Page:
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Tool wear

Message 1 of 5
204 Views, 4 Replies

Tool wear

Not necessarily a Fusion question but machining in general I hope to get some Insite on. 


I have many years of experience with CNC milling but am fairly new to metal work machining.  Im milling some pretty complex molds that are like 95% surface machining in 6061 T6 There are only a few flat faces in the cavity of the molds as well as the case lines. All my past experience was milling plastics, tooling board, sculpting wax etc. back in my toy industry career.  SO never had to manage or deal with tool wear.  I need to machine 40 mold 1/2s and there is a pretty long list of tooling, from 1/2 FL EM to 3/64 ball end mills all of which is carbide except 1 lollypop cutter that is a vanadium steel jewelers bur and even a couple carbide lollypop cutters for hitting some undercuts.  There are several drilling ops, that include drilling, undersized pre reaming end mills to final reaming ops to size. 


SO big question is will I even start to see any issues with tool wear with 40 molds? How do you approach and manage this? There is really only 1 feature in the mold cavity that I can realistically measure consistently, everything else is very organic in form.  


Should I measure the tools? Or will I even see any changes in the actual dimension of the tools? I assume a lot of issues with part accuracy come from tools losing their edge and not necessarily getting smaller in size???  OR do they???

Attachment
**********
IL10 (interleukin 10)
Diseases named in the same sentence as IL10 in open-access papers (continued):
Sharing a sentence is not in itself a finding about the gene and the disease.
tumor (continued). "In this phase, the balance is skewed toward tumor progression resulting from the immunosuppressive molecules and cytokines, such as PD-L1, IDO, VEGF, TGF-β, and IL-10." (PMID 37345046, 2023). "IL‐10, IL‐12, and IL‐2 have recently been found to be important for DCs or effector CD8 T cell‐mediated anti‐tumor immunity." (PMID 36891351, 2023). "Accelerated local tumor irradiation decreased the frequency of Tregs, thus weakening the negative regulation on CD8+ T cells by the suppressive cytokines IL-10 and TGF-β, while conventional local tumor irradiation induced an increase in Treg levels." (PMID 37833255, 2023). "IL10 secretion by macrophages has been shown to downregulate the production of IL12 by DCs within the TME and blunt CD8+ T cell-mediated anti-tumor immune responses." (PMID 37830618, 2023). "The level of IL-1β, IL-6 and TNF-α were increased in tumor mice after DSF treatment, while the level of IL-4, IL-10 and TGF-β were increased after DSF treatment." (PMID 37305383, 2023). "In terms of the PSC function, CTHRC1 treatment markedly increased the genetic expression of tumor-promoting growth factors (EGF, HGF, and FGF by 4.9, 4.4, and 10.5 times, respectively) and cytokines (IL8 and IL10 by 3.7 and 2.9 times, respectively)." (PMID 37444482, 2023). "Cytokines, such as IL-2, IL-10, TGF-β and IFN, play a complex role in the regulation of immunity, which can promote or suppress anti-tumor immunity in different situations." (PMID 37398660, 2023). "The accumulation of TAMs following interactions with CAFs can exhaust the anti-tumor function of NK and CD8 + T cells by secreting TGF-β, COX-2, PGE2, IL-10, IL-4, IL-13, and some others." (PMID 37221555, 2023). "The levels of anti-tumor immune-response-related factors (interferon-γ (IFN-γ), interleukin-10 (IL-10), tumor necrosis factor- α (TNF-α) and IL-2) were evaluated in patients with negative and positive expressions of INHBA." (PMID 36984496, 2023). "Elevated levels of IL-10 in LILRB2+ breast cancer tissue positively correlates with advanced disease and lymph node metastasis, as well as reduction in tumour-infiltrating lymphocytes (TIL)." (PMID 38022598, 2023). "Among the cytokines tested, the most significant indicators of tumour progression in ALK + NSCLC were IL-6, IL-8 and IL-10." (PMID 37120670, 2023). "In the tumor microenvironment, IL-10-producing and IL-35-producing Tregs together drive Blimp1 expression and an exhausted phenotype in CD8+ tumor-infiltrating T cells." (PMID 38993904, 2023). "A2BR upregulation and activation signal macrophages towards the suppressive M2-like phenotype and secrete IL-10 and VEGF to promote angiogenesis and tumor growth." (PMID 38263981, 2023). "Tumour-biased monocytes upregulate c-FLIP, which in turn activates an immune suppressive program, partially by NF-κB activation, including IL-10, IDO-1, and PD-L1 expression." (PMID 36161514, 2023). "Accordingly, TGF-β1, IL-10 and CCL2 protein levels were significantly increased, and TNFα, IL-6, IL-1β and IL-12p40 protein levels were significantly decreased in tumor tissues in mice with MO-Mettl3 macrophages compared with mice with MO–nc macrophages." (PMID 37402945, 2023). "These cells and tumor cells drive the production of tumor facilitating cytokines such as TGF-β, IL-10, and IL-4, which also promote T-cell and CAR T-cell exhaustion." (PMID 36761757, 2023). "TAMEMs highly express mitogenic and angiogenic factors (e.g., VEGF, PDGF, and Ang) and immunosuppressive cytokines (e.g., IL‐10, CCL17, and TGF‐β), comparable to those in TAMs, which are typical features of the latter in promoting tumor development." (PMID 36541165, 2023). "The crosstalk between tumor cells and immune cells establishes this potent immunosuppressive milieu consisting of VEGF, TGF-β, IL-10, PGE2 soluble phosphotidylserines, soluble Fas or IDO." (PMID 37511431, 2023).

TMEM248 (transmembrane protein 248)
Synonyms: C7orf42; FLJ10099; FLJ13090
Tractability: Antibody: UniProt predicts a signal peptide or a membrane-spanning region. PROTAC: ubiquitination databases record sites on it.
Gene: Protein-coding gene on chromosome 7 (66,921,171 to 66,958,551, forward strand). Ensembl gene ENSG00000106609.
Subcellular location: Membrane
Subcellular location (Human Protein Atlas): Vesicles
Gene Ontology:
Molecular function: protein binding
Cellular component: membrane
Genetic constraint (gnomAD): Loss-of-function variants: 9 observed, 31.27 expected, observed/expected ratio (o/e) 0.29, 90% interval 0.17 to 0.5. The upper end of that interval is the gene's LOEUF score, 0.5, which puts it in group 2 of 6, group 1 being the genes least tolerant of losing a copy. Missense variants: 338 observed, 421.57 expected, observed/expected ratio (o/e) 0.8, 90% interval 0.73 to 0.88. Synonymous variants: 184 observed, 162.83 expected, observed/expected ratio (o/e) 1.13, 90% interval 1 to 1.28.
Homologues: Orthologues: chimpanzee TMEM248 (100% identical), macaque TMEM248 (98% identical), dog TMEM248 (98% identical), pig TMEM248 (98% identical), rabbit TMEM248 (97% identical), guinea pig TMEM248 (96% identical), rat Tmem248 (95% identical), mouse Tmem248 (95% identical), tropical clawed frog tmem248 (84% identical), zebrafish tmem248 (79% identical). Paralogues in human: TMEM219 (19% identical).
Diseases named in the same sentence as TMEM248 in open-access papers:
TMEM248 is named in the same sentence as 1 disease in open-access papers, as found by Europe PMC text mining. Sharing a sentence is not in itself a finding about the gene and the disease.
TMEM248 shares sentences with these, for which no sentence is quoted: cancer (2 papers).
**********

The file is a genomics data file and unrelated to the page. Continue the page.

Molds are 3x4x1.5" part in the mold cavity is about 23/4 X 1.5 

Message 2 of 5
in reply to: BillGEGHV

I wouldn't worry too much about tool wear in 6061,

I have tools that have been in my machine for years and are still pretty sharp and hold size fine



the only thing that generally damages them is if I accidently mill into steel, like my vice stop the other day

Message 3 of 5
in reply to: a.laasW8M6T

Yep, aluminum is awesome for keeping tool costs down, just got to watch out for those hard bits of fixturing....

Seth Madore
Customer Advocacy Manager - Manufacturing
Message 4 of 5
in reply to: BillGEGHV

Got it thanks guys, So when you do start seeing tool wear in harder materials it's literally the tool becoming smaller in diameter by a few tenths over time?   Just curious to understand the concept of it, since you hear a lot about it.  

Message 5 of 5
in reply to: BillGEGHV

Yeah, when tool wear starts to creep in, there is a reduction in effective cutting diameter. This can be a couple of things:

1) The tool has physically worn and will measure smaller than when you started using it. This would be likely in exotics or abrasive materials

2) the tool has lost its sharpness and is deflecting away from the part (or deflecting the part itself). This is expected behavior in steels and other alloys.


You have to determine what your line of comfort is and how much you're willing to compensate for. In stainless, I seldom adjust compensation beyond .0015" or so, as it's likely that the tool has lived its useful life and is due for replacement. 


The above focused mainly on bull-endmills (endmill with a corner radius). These are the strongest tools to use for Adaptive and Pocket roughing as well as 2D Contour finishing operations (unless you need a sharp internal corner on the floor/wall intersection).


Ball Mills also wear, but 3D finishing operations don't have a mechanism that allows for adjustment of this. One thing to watch out for is wearing a flat on the tool (if you're doing a lot of sloped wall finishing and it just so happens that you're using the same relative spot on the tool (Parallel and Contour tend to be culprits at this, especially in a 3-axis only mode)

Seth Madore
Customer Advocacy Manager - Manufacturing

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